From 20 April 2017 11:30 to 21 April 2017 14:00

Workshop '1989 and the West. New Perspectives on the Consequences of the End of the Cold War'

Val van de Berlijnse Muur (1989). Bron: Wikimedia Commons
The Fall of the Berlin Wall (1989). Bron: Wikimedia Commons

Dr Pepijn Corduwener (Political History) and Dr Eleni Braat (History of International Relations) will organise a workshop on the theme ‘1989 and the West. New Perspectives on the Consequences of the End of the Cold War’ on 20 and 21 April 2017.

The workshop aims to offer new perspectives on how the end of the Cold War affected and formed the states of Western Europe. Most scholarly attention dedicated to the change of Europe's political map after the Cold War has been devoted to understand of the end of the Cold War affected the former Eastern bloc. Often, this has been understood in terms of the eastern halve of the continent finally ‘joining’ Europe, meaning the West. Yet Europe’s western halve was by no means a ‘static’ model whose domestic and international systems were unaffected by the end of the Cold War.

How did the Cold War affect the West?

The ‘end of history’ thesis which saw the end of the Cold War in terms of a Western victory has long been questioned, but no overarching narrative has replaced it, leaving the question still open on how the end of the Cold War affected the West. This workshop is dedicated to that question. Most obviously, the Fall of the Berlin Wall brought an end to the existence of Western European communist parties; gave a stimulus to European integration; changed the balance of power in the European Union; altered the face of social democracy; and caused an overhaul of the intelligence and security apparatus. Yet also other, and less obvious, dimensions of the consequences of the end of the Cold War for the West might be explored.


Thursday 20 April
11:30 - 12:15

Registration and light lunch.

12:15 - 12:45

Welcome and Introduction ‘1989 and the West’ by Eleni Braat and Pepijn Corduwener

Location: Drift 23, zaal 113

12:45 - 14:15

Panel 1: a New Germany in a New Europe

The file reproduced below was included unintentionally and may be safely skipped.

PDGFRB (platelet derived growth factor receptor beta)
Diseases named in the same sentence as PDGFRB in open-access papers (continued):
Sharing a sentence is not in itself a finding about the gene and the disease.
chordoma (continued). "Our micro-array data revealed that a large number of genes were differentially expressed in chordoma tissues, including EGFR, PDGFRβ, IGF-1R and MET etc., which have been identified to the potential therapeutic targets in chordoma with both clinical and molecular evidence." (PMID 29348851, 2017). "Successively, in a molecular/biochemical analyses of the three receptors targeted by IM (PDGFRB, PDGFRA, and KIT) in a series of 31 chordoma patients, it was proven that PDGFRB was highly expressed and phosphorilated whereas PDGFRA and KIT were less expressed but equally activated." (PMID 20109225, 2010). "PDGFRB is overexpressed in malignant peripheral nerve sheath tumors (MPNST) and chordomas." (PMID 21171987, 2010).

Chair: Eleni Braat

Discussant: Jacco Pekelder (Utrecht University)

Location: Drift 23, zaal 113

  • Ubaldo Villani-Lubelli (University of Salento/Ruhr University) - ‘The New German Power and the Future of the European Union’
  • Christian Wicke (Utrecht University) - 'Western and Eastern nationalism, the normalization of German identity and the end of the Cold War'
  • Adam Seipp (Texas A&M University) - ‘The View from Benjamin-Franklin Strasse: Politics, Society, and Conversion in Western Germany, 1989-1995’
14:15 - 14:45


14:45 - 16:15

Panel 2: Neoliberalism in and Beyond the Nation State

Chair: Pepijn Corduwener

Discussant: Annelien de Dijn (University of Amsterdam)

Location: Drift 23, zaal 113

  • Stefan Couperus (University of Groningen) - ‘Rethinking Urban Governance in Western Europe after the Cold War’
  • Anaïs van Ertvelde (Leiden University) - ‘But Belgium takes excellent care of its handicapped citizens!’ Rethinking the end of the Cold War in Western Europe through Rethinking Disability’
  • Bram Mellink & P.W. Zuidhof (University of Amsterdam) - ‘Market government. Neoliberalism and the transformative power of 1989’
16:30 - 18:00

Keynote lecture, ‘The Return of Fascism in Europe’

By: Dan Stone (Royal Holloway, University of London)

Discussant: Beatrice de Graaf (Utrecht University)

Location: Achter Sint Pieter 200, Raadzaal

Friday 21 April
09:00 - 10:30

Panel 3: Remaking Europe after 1989

Chair: Eleni Braat

Discussant: Mathieu Segers (Maastricht University)

Location: Drift 21, 003

  • Frank Gerits (University of Amsterdam) - ‘The European Union and Democratic versus Authoritarian Development Models’
  • Cristina Blanco Sio-Lopez (New University of Lisbon) - ‘Forward looking European integration correlations between EC/EU's Eastward Enlargement and the Free Movement of Persons in the nineties’
  • Laurien Crump (Utrecht University) - ‘A missed opportunity for a new Europe? The end of the Cold War and its consequences for Western European relations with Russia’
10:30 - 11:00


11:00 - 12:30

Panel 4: Populism and identity politics after the Cold War

Chair: Pepijn Corduwener

Discussant: Sarah de Lange (University of Amsterdam)

Location: Drift 21, Room 003

  • Nicolaas Kraft van Ermel (University of Groningen) - ‘Historikerstreit 2.0: The European Consensus on History and the Bloodlands Controversy’
  • Ben Gook (University of Erfurt) - ‘The Disaffected — An Emblem of Europe after 1989?’
  • Jesper Vespermark Køber (University of Copenhagen) - ‘A Revolt against Consensus: Danish Populism and Postwar Democracy’
  • Hanco Jürgens (Germany Institute Amsterdam) - ‘The Lure of Belonging in a Seemingly Boundless World: The Netherlands 1985 -2005’
12:30 - 13:00

Closing Remarks

13:00 - 14:00


Start date and time
20 April 2017 11:30
End date and time
21 April 2017 14:00